Acute lymphoblastic leukemia (ALL) is the commonest childhood malignancy with high cure rates due to recent advances in central nervous system (CNS) prophylaxis. The disease per se, as well as the prophylactic therapy, predisposes the child to complications such as cerebrovascular events, infections, drug toxicities, etc. The purpose of this study is to highlight the pathophysiology and the imaging features (with appropriate examples) of these complications and to propose a diagnostic algorithm based on MRI. Interpreting these scans in the light of clinical inputs very often helps the radiologist reach an appropriate diagnosis and help treatment and management.
  - 24,725 1,327
Case Series: Long segment extra-arachnoid fluid collections: Role of dynamic CT myelography in diagnosis and treatment planning
Shehanaz Ellika, Horia Marin, Mitchell Pace, Daniel Newman, Muwaffak Abdulhak, Maximilian Kole
April-June 2012, 22(2):108-115
DOI:10.4103/0971-3026.101083  PMID:23162252
We report five patients in whom spinal MRI revealed extra-arachnoid fluid collections. These spinal fluid collections most likely resulted from accumulation of cerebrospinal fluid (CSF) from a dural leak. The patients presented with either compressive myelopathy due to the cyst or superficial siderosis (SS). All of these fluid collections were long segment, and MRI demonstrated the fluid collections but not the exact site of leak. Dynamic CT myelogram demonstrated the site of leak and helped in the management of these complicated cases. Moreover, we also found that the epicenter of the fluid collection on MRI was different from the location of the leak on a dynamic CT myelogram. Knowledge of these associations can be helpful when selecting the imaging studies to facilitate diagnosis and treatment.
  - 9,975 347
The sonologist and the sex ratio: Who is to blame?
Sanjeev Mani, Jignesh Thakker
April-June 2012, 22(2):123-124
DOI:10.4103/0971-3026.101095  PMID:23162255
  - 3,544 329
Guidelines for ultrasound owners and owners of clinics, diagnostic centres, nursing homes and hospitals
Sanjeev Mani
April-June 2012, 22(2):125-128
DOI:10.4103/0971-3026.101102  PMID:23162256
These are guidelines that are required for ultrasound owners for registration and use of ultrasound machines and are applicable across India. A brief description of the violations and penalties has also been listed.
  - 150,020 7,237
Model F- form duly filled

April-June 2012, 22(2):129-130
  - 3,931 560
Social aspects of the declining girl ratios
Varsha Deshpande
April-June 2012, 22(2):131-132
DOI:10.4103/0971-3026.101113  PMID:23162257
This article is a brief overview of the problems faced by Indian women since decades of social intolerance that has led to the gulf in the male: female sex ratio in our country.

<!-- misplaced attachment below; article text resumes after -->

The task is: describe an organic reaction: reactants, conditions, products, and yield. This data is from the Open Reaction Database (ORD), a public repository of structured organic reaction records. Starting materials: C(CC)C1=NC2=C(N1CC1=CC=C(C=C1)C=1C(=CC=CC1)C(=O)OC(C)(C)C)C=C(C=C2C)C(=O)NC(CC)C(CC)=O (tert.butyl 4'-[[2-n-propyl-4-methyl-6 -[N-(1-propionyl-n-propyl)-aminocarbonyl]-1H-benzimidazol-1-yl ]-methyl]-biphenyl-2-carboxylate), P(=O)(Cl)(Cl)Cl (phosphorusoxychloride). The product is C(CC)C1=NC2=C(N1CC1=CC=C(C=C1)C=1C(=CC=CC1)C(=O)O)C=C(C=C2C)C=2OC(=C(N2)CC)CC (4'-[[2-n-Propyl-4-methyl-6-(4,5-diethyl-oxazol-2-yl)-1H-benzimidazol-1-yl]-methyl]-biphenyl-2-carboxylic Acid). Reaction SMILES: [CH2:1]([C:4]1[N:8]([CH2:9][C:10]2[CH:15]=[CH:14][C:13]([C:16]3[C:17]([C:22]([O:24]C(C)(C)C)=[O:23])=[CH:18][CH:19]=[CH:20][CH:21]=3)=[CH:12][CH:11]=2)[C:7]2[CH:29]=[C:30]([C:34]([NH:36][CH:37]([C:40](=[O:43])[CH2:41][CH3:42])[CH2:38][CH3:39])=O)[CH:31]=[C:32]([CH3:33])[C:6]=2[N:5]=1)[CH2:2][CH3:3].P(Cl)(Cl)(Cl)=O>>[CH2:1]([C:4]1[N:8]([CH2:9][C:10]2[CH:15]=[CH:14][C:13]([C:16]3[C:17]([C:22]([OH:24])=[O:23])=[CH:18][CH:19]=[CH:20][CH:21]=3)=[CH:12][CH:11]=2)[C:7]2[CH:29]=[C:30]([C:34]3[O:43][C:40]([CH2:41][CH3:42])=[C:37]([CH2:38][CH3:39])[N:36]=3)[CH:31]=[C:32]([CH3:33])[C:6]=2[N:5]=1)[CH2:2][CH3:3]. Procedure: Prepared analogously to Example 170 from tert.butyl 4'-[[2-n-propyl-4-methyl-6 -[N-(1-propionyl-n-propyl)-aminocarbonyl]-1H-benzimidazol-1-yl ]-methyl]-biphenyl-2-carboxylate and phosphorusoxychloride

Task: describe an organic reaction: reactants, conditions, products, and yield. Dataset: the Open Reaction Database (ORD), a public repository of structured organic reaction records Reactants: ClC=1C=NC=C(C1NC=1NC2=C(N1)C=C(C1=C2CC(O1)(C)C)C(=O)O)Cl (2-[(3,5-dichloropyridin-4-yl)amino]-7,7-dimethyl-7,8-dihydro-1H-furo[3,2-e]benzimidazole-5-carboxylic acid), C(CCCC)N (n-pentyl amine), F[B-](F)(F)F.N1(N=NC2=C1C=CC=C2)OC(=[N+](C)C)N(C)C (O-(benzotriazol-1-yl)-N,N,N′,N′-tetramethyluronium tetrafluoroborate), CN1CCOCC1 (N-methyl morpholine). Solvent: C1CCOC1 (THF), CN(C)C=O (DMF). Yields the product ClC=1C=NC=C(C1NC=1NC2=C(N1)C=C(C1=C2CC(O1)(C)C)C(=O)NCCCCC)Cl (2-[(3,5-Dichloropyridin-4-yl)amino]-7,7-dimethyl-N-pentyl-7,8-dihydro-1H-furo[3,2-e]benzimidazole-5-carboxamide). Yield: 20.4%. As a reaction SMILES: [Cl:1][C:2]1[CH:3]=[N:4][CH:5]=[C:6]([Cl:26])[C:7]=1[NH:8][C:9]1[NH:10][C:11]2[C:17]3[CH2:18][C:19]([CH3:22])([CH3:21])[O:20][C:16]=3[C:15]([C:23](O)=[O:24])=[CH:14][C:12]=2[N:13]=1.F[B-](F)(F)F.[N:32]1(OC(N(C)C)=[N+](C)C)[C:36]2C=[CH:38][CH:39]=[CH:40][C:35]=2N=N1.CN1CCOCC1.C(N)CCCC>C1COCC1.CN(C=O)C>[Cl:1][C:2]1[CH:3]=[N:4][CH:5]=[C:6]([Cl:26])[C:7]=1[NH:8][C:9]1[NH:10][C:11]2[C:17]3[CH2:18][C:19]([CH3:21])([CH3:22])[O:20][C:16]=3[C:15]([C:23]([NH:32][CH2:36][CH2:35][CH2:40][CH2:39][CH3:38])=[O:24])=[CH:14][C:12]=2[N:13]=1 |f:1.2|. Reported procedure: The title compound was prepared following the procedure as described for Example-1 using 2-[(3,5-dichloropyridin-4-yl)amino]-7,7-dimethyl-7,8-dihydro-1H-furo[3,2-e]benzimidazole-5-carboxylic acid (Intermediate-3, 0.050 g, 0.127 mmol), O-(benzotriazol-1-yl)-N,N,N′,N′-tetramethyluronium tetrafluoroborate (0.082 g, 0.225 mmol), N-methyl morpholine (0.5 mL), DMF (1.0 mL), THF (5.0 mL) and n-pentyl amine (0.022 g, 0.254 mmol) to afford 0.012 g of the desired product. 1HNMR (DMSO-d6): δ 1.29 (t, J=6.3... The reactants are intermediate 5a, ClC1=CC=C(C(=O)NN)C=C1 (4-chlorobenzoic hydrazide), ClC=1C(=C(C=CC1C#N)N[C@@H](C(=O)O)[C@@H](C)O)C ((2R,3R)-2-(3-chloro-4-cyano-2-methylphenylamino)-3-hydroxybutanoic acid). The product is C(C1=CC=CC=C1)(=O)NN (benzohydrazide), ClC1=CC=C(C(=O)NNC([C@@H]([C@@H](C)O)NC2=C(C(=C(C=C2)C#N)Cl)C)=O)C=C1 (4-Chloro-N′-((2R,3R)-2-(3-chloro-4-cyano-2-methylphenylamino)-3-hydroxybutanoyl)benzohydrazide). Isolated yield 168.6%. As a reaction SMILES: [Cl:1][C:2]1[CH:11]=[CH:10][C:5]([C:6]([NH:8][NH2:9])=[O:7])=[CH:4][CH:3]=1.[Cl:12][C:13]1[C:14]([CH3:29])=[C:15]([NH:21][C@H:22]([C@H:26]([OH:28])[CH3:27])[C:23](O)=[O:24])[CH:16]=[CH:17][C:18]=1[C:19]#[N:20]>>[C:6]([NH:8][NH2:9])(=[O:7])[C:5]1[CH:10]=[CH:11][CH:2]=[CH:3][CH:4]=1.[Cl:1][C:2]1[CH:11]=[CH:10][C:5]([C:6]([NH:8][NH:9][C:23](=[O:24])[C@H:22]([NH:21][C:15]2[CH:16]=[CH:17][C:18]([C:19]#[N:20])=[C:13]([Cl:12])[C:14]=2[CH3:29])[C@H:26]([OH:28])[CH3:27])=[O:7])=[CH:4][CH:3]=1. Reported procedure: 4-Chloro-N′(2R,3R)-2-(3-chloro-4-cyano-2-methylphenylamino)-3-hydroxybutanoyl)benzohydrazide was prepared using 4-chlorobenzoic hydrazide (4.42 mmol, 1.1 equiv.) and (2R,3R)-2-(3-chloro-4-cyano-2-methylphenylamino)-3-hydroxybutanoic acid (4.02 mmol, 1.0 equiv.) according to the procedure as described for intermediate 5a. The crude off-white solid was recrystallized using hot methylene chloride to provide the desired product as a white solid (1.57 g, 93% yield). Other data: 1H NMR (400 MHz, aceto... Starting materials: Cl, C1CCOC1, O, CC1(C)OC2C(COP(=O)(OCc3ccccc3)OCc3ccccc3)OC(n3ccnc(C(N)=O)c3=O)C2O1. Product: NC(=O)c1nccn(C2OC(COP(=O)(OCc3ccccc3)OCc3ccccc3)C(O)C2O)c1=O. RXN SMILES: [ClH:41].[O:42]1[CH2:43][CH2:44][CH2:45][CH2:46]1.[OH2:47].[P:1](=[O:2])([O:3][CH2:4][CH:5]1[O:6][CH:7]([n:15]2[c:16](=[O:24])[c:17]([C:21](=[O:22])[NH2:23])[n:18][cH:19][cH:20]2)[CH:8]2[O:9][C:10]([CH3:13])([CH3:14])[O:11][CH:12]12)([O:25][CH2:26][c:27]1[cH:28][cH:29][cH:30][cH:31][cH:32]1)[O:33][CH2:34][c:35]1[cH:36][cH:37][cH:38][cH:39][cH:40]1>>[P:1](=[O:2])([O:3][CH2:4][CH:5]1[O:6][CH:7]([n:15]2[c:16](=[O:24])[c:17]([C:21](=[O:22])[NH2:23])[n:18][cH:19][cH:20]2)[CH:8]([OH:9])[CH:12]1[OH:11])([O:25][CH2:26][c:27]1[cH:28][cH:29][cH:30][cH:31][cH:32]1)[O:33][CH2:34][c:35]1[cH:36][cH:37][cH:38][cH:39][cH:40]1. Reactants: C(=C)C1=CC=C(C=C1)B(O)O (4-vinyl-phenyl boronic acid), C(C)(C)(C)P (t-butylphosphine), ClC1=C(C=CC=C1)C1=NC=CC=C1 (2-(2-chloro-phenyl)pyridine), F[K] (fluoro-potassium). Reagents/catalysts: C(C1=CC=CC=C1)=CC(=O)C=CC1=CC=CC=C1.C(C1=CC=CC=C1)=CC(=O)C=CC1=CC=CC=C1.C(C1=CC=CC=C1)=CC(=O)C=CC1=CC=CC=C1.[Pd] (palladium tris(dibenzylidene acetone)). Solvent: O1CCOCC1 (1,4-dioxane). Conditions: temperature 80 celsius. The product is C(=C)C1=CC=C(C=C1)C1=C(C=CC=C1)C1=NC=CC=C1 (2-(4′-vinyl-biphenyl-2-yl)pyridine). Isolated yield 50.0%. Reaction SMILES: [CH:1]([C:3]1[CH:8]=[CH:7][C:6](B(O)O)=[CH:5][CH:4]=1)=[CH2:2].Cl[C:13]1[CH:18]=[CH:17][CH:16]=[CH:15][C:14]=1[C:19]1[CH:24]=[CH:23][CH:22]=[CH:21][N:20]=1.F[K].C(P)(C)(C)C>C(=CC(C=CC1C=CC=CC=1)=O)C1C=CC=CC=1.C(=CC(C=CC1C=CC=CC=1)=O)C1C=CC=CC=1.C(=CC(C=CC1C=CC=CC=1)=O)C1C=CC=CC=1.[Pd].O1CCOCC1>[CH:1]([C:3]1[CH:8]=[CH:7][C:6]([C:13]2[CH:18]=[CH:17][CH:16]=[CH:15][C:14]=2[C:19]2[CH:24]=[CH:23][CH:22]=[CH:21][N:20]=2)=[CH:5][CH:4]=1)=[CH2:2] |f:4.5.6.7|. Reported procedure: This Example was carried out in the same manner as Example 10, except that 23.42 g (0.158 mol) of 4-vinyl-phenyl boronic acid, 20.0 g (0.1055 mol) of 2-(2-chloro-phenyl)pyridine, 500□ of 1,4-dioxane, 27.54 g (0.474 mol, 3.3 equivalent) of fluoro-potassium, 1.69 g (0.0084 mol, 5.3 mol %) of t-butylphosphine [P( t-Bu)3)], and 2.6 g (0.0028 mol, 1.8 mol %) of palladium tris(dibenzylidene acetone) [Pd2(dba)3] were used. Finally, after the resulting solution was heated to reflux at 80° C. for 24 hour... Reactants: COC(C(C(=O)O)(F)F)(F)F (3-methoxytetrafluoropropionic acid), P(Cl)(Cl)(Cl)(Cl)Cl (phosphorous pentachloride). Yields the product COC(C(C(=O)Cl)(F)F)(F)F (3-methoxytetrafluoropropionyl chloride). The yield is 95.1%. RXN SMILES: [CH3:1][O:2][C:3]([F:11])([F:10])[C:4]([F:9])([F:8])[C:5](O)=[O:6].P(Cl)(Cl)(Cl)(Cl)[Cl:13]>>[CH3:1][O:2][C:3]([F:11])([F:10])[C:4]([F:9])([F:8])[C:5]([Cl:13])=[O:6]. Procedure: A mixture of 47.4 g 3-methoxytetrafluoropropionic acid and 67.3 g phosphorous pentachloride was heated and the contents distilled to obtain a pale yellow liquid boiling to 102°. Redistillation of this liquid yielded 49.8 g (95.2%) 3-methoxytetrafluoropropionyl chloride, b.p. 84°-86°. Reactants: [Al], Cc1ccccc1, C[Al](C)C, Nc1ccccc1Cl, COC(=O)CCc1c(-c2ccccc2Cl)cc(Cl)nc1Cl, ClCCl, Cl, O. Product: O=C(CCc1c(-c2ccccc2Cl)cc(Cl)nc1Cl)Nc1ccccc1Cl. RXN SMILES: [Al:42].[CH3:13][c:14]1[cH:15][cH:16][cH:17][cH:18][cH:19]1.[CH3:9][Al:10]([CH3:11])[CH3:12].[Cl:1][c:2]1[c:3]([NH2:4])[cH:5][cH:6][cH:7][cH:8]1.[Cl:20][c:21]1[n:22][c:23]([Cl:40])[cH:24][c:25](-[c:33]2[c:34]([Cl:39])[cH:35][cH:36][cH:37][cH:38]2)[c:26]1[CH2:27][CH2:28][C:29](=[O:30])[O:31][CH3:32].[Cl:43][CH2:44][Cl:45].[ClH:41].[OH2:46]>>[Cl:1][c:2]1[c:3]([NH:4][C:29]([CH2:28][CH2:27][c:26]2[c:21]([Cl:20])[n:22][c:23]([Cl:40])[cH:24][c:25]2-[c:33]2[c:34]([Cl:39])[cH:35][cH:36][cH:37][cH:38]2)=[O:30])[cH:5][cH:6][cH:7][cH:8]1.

- 3,851 227
The PC-PNDT act in a nutshell
Anita Bhaktwani
April-June 2012, 22(2):133-134
DOI:10.4103/0971-3026.101114  PMID:23162258
  - 7,351 1,435
Moving forward for the girl child
Supriya Sule
April-June 2012, 22(2):135-136
DOI:10.4103/0971-3026.101115  PMID:23162259
  - 2,561 243
A perspective on the PCPNDT Act
A Murali Mohan Patnaik, Gouri Shankar Kejriwal
April-June 2012, 22(2):137-140
DOI:10.4103/0971-3026.101116  PMID:23162260
Background: An important modern diagnostic tool, used for monitoring pregnancy and genetic defects; the ultrasound machine, has also become a selective killer of the female child. The male child preference in India was responsible for female infanticides in the past. With easy availability and accessibility of USG, a shift has occurred from infanticide to feticide, although female infanticides still continue. In the process doctors are blamed as "merchants of death". Peeved and pressed by national and internal agencies for the declining female child ratio (0-6 years), the Government of India reacted by enacting a stringent PC-PNDT Act almost solely aimed at doctors to prevent them from advertising and disclosing the sex of the fetus to the pregnant woman or her relatives. Since the enactment, hundreds of cases have been launched against the doctors. Aims: 1. In order to stand up to the law important sections and rules of the PC-PNDT Act have been analyzed for the benefit of our colleagues. 2. The Indian legal system rests the "burden of proof" on the prosecution. In two sections of The Act, these have been done away with. Instead, the accused doctor has to prove himself innocent. Therefore a demand has been made to make suitable amendments to The Act in this regard. 3. The inclusion of column numbers 9-19 in the form 'F' is not relevant for USG clinics/ imaging centers; inaccurate filling of which may attract a prison sentence of 3 years. This irrelevance has to be deleted. 4. Some suggestions.
  - 6,124 874
Important points in the PC-PNDT Act
Prashant Onkar, Kajal Mitra
April-June 2012, 22(2):141-143
DOI:10.4103/0971-3026.101117  PMID:23162261
  - 10,331 1,420
The PC-PNDT act: An attempt to gender equality: Radiologists' perspective
Shahina Bano, Vikas Chaudhary, Mahender K Narula, Bhuvaneswari Venkatesan
April-June 2012, 22(2):144-145
DOI:10.4103/0971-3026.101118  PMID:23162262
  - 4,615 764
Radiologists: The latest victims of an unfair system
Chandrashekhar Sohoni
April-June 2012, 22(2):146-147
DOI:10.4103/0971-3026.101119  PMID:23162263
  - 2,316 311
Relief from high court against restriction imposed by appropriate authority under PC-PNDT act on number of ultrasound centers visited by a Sonologist
Prashant Onkar, Kajal Mitra, Avinash Dhok
April-June 2012, 22(2):148-148
DOI:10.4103/0971-3026.101120  PMID:23162264
  - 3,905 494